I flick the last of the cigar into the street, watching the sparks kick up against the dark asphalt. Women are a bad habit I’m trying to kick.


One of the hardest things about social media is that for whatever reasons, someone building the sucker thought it would be a good idea to give you little reminders of things that happened on that day over the last several years.

I keep opening up these things and finding little reminders of people who are no longer in my life. Pictures. Comments on my posts. And even the negative space of likes or reacts that still show up in the tally, but since the person is blocked, there is nothing there anymore. You see three heart reacts and only two of them are attributed to anyone, you know damn good and well who the third was. And you miss that interraction with them.

You miss that time shared with them. You think of them, and doubt they think of you anymore. Unless it’s to tell their friends how awful you were.

I guess it’s fine. Whatever they have to do to get through the day.

The other night I had a hard time falling asleep because I had forgotten the name of someone’s kid. It bothered me. The name was just a blank in my mind owned by a smiling face. Is that what happens? Little moments like that are just taken away, like standing on the shoreline and watching the ocean eat pieces of the land until one day it will all be gone?

In that moment I had a flicker of thought that said “You could just text them and ask.” No. You can’t.

Thing is I’ve woken up years and years later and wondered what the hell I was thinking to push people away. Jeez, I thought I had it all figured out. Now I just have a few trinkets or pictures to remind me of them. It isn’t the same. But, not everyone was meant to come with us on our journey. Sometimes we lose them along the way. Maybe we get to carry with us the memories of them.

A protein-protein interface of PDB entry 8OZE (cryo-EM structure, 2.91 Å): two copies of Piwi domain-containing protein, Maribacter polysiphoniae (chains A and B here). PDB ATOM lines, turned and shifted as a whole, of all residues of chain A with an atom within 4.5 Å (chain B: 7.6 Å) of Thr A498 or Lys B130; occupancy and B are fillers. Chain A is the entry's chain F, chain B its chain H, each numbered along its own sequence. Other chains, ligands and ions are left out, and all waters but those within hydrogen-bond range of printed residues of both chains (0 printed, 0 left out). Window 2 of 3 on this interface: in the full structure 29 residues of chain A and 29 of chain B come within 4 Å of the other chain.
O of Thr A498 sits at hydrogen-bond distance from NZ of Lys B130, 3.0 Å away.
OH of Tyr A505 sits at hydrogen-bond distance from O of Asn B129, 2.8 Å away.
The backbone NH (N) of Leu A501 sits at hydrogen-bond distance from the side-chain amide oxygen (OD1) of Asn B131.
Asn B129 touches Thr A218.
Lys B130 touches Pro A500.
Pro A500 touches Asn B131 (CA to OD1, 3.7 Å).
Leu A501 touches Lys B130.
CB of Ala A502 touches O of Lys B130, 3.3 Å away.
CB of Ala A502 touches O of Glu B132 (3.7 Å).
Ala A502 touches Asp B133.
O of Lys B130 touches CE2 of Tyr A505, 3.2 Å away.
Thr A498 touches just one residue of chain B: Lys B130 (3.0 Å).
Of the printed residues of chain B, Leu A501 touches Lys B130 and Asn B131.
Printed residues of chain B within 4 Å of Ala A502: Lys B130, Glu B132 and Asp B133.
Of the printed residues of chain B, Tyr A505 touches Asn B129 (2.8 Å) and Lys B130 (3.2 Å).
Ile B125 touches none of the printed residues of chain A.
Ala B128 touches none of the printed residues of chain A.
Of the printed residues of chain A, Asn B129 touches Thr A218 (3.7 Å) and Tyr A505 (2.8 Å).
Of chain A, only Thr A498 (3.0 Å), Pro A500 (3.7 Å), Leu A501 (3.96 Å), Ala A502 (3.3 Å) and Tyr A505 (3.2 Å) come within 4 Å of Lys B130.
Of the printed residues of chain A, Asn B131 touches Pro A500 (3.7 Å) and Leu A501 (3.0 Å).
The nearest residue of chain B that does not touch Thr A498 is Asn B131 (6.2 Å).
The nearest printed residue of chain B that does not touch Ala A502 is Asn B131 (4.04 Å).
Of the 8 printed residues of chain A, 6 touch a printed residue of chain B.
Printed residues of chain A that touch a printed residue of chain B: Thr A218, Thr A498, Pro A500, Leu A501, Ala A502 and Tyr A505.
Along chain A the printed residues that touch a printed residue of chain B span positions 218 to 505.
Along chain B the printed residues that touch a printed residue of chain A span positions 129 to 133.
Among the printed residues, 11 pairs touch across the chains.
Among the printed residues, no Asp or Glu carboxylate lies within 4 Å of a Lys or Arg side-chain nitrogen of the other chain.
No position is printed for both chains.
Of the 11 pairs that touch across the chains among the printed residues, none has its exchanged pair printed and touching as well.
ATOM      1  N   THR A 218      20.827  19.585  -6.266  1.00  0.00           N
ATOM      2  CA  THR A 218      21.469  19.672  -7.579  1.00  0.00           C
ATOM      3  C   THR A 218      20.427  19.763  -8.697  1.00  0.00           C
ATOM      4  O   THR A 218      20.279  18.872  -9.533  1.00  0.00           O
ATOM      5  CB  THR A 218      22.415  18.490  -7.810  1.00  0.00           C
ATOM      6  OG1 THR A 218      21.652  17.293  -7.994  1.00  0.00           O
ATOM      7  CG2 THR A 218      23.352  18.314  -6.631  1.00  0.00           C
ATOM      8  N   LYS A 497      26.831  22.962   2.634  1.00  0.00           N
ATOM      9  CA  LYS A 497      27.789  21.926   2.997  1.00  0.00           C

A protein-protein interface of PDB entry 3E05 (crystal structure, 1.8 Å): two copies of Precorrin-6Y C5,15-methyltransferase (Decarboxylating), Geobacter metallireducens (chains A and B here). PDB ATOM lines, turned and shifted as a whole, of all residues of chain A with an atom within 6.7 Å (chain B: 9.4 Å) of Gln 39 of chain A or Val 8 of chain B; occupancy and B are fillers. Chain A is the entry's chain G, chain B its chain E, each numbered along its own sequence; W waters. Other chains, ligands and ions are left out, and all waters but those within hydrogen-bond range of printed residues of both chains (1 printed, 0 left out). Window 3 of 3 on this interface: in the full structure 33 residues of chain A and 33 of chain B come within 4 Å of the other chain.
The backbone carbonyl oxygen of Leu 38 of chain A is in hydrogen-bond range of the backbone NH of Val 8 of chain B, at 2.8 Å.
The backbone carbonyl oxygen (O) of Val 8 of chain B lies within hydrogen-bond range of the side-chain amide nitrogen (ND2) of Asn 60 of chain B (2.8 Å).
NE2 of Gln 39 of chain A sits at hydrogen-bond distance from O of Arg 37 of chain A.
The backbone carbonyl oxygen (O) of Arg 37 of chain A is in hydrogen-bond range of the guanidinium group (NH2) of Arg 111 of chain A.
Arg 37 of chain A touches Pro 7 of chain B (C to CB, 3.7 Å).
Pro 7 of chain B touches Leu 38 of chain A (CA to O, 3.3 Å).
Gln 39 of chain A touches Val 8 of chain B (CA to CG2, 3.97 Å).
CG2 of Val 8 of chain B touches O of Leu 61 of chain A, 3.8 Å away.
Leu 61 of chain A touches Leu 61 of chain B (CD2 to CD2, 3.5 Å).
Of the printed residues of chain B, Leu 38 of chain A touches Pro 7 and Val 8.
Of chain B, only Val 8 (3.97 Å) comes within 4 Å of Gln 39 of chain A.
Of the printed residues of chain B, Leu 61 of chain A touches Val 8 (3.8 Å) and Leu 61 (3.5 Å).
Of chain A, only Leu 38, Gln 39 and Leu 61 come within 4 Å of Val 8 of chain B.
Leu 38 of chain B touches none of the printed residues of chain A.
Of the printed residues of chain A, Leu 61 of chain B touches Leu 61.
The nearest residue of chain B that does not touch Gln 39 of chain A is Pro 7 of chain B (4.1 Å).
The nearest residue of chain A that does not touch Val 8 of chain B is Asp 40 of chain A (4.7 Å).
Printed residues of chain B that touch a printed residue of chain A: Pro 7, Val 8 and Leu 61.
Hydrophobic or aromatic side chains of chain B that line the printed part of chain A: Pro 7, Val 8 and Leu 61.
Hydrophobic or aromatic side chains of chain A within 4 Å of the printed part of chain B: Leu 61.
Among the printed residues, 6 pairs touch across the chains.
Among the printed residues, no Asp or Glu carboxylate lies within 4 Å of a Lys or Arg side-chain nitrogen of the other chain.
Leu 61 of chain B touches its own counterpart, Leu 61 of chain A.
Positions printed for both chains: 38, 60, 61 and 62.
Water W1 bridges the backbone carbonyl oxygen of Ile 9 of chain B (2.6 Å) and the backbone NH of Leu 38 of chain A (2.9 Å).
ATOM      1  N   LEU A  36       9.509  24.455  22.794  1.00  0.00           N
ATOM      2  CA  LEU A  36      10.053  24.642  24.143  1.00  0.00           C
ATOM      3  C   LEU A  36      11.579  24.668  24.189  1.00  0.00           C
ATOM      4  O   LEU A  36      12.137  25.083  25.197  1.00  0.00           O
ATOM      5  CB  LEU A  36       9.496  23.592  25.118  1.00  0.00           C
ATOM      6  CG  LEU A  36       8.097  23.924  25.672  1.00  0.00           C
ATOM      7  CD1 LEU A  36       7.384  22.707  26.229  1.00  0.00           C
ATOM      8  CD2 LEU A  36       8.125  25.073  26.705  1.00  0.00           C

I’d rather be reminded of them from a moment that sets a memory to living flame in my mind, rather than be beaten over the head with it on some algorthimic anniversary, reminding you how much further away from that last time you were happy is from now. And it just keeps drifting further and further. Until one day, it will wink out like a porch light on the horizon.

Those days you wish you could share something cool with them you’ve seen or experienced. Telling them a joke you heard that you knew would have made them laugh.

All my life I’ve watched people go. I think about them still. I doubt they even remember my name. Those who do probably wish they didn’t. But I still think of them. I hold onto those times like those stories might be the only thing keeping them on this world. How easy it is for some people to just let go.

That’s not me. I weave them into my stories so they have a place to live. Long after they are gone.

It’s okay. It will pass.